"So, do I attend church? Not often, to be honest," Donald Miller affirmed in the first of two unexpectedly popular blog posts.
And the second is like unto it, where he added, "most of the influential Christian leaders I know (who are not pastors) do not attend church."
In the same vein, bestselling author Rachel Held Evans acknowledged, "The truth is, I don't bother getting out of bed many Sunday mornings, especially on days I'm not sure I believe in God or when there's an interesting guest on Meet the Press."
As I read these two, they haven't stopped worshipping, but it's simply that they don't feel pangs of remorse when they fail to attend Sunday morning worship services.
Admittedly, this is well-tread ground -- tread by no less than the immensely eloquent Barbara Brown Taylor in Leaving Church. Yet I forge ahead nonetheless because I am reminded of thoughts that went through my head as I served congregations the past 20 years, and of course that continue to work their way through my brain.
While I was talking with other pastors and church leaders and when I'd sit in church leadership meetings (by the way, you do a lot of sitting on church staffs), I consistently heard questions such as, "How can we get more people to come to worship?" "How many people worshipped last Sunday?"
The thought couldn't be entirely suppressed, "This frankly approaches idolatry. 'Worship' does not equal Sunday morning worship services."
It leads me to think of some of the legitimate reasons that people don't attend. And I admit, the target is way too easy, and from the inside, I know how hard all that is to make better. Still, if this means worship, it's often drab -- substandard music, clichéd sermons, not to mention -- as C. S. Lewis puts it: "When he gets to his pew and looks round him he sees just the selection of his neighbors whom he has hitherto avoided."
Often you leave with a vague feeling of disappointment on the way out, like "I could have used this time better if I had just stayed home and walked my dog in the park."
Miller offers that he likes walking in nature (where, according to one Pew Report, 58 percent of those unaffiliated with congregations "often feel a deep connection with nature and the earth"). Others more churched find their small group more meaningful. And this contention has some remarkably strong support from the early church.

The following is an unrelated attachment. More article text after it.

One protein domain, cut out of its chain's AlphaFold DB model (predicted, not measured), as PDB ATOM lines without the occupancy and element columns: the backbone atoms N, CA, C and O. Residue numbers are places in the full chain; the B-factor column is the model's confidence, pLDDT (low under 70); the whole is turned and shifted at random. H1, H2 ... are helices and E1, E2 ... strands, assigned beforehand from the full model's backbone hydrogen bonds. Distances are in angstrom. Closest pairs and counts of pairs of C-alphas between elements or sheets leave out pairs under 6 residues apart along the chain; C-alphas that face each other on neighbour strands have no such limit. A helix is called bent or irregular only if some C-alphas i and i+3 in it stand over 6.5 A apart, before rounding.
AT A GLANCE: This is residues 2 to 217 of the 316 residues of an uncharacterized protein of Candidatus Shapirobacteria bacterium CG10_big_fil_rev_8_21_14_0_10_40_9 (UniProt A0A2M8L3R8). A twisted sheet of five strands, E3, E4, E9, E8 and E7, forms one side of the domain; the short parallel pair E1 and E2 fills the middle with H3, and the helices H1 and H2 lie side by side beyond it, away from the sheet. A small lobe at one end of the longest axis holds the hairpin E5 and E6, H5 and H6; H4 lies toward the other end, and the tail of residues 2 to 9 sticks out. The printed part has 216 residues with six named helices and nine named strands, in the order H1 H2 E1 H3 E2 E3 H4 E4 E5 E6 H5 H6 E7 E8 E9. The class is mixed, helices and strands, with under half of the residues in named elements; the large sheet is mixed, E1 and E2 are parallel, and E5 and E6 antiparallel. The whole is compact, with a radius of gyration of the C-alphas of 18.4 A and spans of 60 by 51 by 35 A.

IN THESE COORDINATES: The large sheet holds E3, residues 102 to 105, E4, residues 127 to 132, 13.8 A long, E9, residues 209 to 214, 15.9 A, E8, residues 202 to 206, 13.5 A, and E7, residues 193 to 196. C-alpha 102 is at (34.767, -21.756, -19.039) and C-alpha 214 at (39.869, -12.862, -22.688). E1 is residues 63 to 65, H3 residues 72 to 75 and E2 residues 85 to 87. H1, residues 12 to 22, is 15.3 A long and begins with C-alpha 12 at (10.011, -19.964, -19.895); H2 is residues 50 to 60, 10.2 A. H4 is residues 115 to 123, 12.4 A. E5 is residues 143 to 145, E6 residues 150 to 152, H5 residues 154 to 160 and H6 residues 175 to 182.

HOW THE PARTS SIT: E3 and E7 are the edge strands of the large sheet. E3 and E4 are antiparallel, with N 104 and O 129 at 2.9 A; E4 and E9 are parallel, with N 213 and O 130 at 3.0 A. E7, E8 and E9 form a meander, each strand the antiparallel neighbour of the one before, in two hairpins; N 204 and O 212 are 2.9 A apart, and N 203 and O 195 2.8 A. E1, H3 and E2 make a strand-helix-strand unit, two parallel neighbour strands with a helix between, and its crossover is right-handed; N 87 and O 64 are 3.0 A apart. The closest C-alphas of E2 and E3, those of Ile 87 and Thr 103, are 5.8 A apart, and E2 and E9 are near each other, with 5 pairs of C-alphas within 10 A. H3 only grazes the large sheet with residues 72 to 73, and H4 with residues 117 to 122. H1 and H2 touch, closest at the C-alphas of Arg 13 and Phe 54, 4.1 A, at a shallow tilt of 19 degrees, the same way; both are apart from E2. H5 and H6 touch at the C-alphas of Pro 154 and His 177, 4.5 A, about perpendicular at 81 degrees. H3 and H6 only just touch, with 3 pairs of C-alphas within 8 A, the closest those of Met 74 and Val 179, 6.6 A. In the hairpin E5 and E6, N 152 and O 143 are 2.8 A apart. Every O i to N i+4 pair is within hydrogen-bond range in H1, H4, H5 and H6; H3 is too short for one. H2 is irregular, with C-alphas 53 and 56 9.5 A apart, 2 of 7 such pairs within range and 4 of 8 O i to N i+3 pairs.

If we want to get all biblical, in the New Testament it's clear that the early Christian community met as churches (as in Acts 15:41, where Paul "went through Syria and Cilicia, strengthening the churches," but also in Romans 16:16; 1 Corinthians 16:19; Galatians 1:2, among many other spots). The only places available to meet were houses, and so that was about how many gathered at once. (My guess is about 10 to 20 fit in a 1st century house.) I once heard a lecture on the fact that it wasn't until the Christian community became accepted by the Empire that they took on the basilica (Wikipedia has more here), which was essentially a place for transacting business. Churches began to look like what we think of -- namely a big building.
What's my point? We now take "church," as in "I'm going to church" to mean "attending an event in a big building." But that is far cry from the New Testament picture.
Sometimes Sunday morning attendance is optional: there are legitimate reasons that people are worshipping without "going to church on a Sunday morning," like sickness, fatigue, small children who need our attention. (There are also some really bad reasons -- like rank laziness, spiritual torpor, and willful distraction, which I'm not mentioning here.) Even more, worship, as defined by the New Testament (here Romans 12:1-2 is a fabulous place to begin), is a response to God that encompasses our lives. Sunday morning better just be one part of something much bigger.
These are assorted thoughts, to be sure. So I close with this.
One of the problems I have with my otherwise extraordinary cat Thomas is that when I point my finger he doesn't look at what I'm pointing at. Thomas gazes catlike at my extended pointer finger. The best a Sunday worship service can do is direct our attention to God. Let's not be fixated on the finger.